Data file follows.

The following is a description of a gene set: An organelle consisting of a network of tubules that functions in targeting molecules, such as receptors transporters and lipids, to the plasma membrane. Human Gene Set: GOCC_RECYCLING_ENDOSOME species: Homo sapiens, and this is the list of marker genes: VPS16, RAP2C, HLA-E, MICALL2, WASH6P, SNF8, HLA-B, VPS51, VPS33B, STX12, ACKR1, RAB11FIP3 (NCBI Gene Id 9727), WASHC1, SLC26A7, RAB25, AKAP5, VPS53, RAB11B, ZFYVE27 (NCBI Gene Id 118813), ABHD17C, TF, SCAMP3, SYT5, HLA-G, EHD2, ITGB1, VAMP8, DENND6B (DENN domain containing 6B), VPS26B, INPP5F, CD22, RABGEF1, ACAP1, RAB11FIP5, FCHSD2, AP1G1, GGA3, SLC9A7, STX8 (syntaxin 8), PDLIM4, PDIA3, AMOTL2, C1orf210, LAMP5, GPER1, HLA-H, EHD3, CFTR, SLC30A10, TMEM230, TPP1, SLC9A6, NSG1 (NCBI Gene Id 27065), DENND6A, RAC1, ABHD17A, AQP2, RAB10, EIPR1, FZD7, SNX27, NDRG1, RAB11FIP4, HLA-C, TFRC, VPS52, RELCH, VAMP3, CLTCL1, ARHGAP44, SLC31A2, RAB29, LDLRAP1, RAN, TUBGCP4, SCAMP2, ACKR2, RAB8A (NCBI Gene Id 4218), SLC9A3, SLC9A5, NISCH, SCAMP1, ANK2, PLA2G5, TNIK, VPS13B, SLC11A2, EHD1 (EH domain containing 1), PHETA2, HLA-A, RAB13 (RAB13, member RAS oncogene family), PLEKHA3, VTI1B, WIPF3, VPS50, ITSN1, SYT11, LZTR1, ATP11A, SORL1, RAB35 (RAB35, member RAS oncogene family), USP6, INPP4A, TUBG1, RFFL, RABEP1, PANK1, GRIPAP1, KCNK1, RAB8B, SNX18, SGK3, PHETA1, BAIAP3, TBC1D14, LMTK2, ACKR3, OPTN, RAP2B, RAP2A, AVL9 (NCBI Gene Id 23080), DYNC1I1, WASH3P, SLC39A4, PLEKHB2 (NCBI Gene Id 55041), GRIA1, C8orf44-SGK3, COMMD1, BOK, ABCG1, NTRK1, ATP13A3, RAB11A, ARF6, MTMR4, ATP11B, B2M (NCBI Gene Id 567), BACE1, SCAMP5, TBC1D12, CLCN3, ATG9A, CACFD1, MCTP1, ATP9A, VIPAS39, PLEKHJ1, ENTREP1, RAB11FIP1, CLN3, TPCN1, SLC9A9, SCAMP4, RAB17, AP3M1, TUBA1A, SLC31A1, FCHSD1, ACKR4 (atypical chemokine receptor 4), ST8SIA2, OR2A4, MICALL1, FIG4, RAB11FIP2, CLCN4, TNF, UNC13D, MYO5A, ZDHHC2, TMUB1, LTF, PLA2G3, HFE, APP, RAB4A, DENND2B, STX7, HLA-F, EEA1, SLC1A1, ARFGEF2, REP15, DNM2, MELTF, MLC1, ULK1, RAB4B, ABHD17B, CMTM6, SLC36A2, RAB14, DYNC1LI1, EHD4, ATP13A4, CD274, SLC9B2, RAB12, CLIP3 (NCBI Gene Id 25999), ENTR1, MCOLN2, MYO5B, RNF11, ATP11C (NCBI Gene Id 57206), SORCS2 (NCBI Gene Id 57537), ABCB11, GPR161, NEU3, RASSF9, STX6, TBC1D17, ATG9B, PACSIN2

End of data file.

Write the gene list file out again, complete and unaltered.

The following is a description of a gene set: An organelle consisting of a network of tubules that functions in targeting molecules, such as receptors transporters and lipids, to the plasma membrane. Human Gene Set: GOCC_RECYCLING_ENDOSOME species: Homo sapiens, and this is the list of marker genes: VPS16, RAP2C, HLA-E, MICALL2, WASH6P, SNF8, HLA-B, VPS51, VPS33B, STX12, ACKR1, RAB11FIP3 (NCBI Gene Id 9727), WASHC1, SLC26A7, RAB25, AKAP5, VPS53, RAB11B, ZFYVE27 (NCBI Gene Id 118813), ABHD17C, TF, SCAMP3, SYT5, HLA-G, EHD2, ITGB1, VAMP8, DENND6B (DENN domain containing 6B), VPS26B, INPP5F, CD22, RABGEF1, ACAP1, RAB11FIP5, FCHSD2, AP1G1, GGA3, SLC9A7, STX8 (syntaxin 8), PDLIM4, PDIA3, AMOTL2, C1orf210, LAMP5, GPER1, HLA-H, EHD3, CFTR, SLC30A10, TMEM230, TPP1, SLC9A6, NSG1 (NCBI Gene Id 27065), DENND6A, RAC1, ABHD17A, AQP2, RAB10, EIPR1, FZD7, SNX27, NDRG1, RAB11FIP4, HLA-C, TFRC, VPS52, RELCH, VAMP3, CLTCL1, ARHGAP44, SLC31A2, RAB29, LDLRAP1, RAN, TUBGCP4, SCAMP2, ACKR2, RAB8A (NCBI Gene Id 4218), SLC9A3, SLC9A5, NISCH, SCAMP1, ANK2, PLA2G5, TNIK, VPS13B, SLC11A2, EHD1 (EH domain containing 1), PHETA2, HLA-A, RAB13 (RAB13, member RAS oncogene family), PLEKHA3, VTI1B, WIPF3, VPS50, ITSN1, SYT11, LZTR1, ATP11A, SORL1, RAB35 (RAB35, member RAS oncogene family), USP6, INPP4A, TUBG1, RFFL, RABEP1, PANK1, GRIPAP1, KCNK1, RAB8B, SNX18, SGK3, PHETA1, BAIAP3, TBC1D14, LMTK2, ACKR3, OPTN, RAP2B, RAP2A, AVL9 (NCBI Gene Id 23080), DYNC1I1, WASH3P, SLC39A4, PLEKHB2 (NCBI Gene Id 55041), GRIA1, C8orf44-SGK3, COMMD1, BOK, ABCG1, NTRK1, ATP13A3, RAB11A, ARF6, MTMR4, ATP11B, B2M (NCBI Gene Id 567), BACE1, SCAMP5, TBC1D12, CLCN3, ATG9A, CACFD1, MCTP1, ATP9A, VIPAS39, PLEKHJ1, ENTREP1, RAB11FIP1, CLN3, TPCN1, SLC9A9, SCAMP4, RAB17, AP3M1, TUBA1A, SLC31A1, FCHSD1, ACKR4 (atypical chemokine receptor 4), ST8SIA2, OR2A4, MICALL1, FIG4, RAB11FIP2, CLCN4, TNF, UNC13D, MYO5A, ZDHHC2, TMUB1, LTF, PLA2G3, HFE, APP, RAB4A, DENND2B, STX7, HLA-F, EEA1, SLC1A1, ARFGEF2, REP15, DNM2, MELTF, MLC1, ULK1, RAB4B, ABHD17B, CMTM6, SLC36A2, RAB14, DYNC1LI1, EHD4, ATP13A4, CD274, SLC9B2, RAB12, CLIP3 (NCBI Gene Id 25999), ENTR1, MCOLN2, MYO5B, RNF11, ATP11C (NCBI Gene Id 57206), SORCS2 (NCBI Gene Id 57537), ABCB11, GPR161, NEU3, RASSF9, STX6, TBC1D17, ATG9B, PACSIN2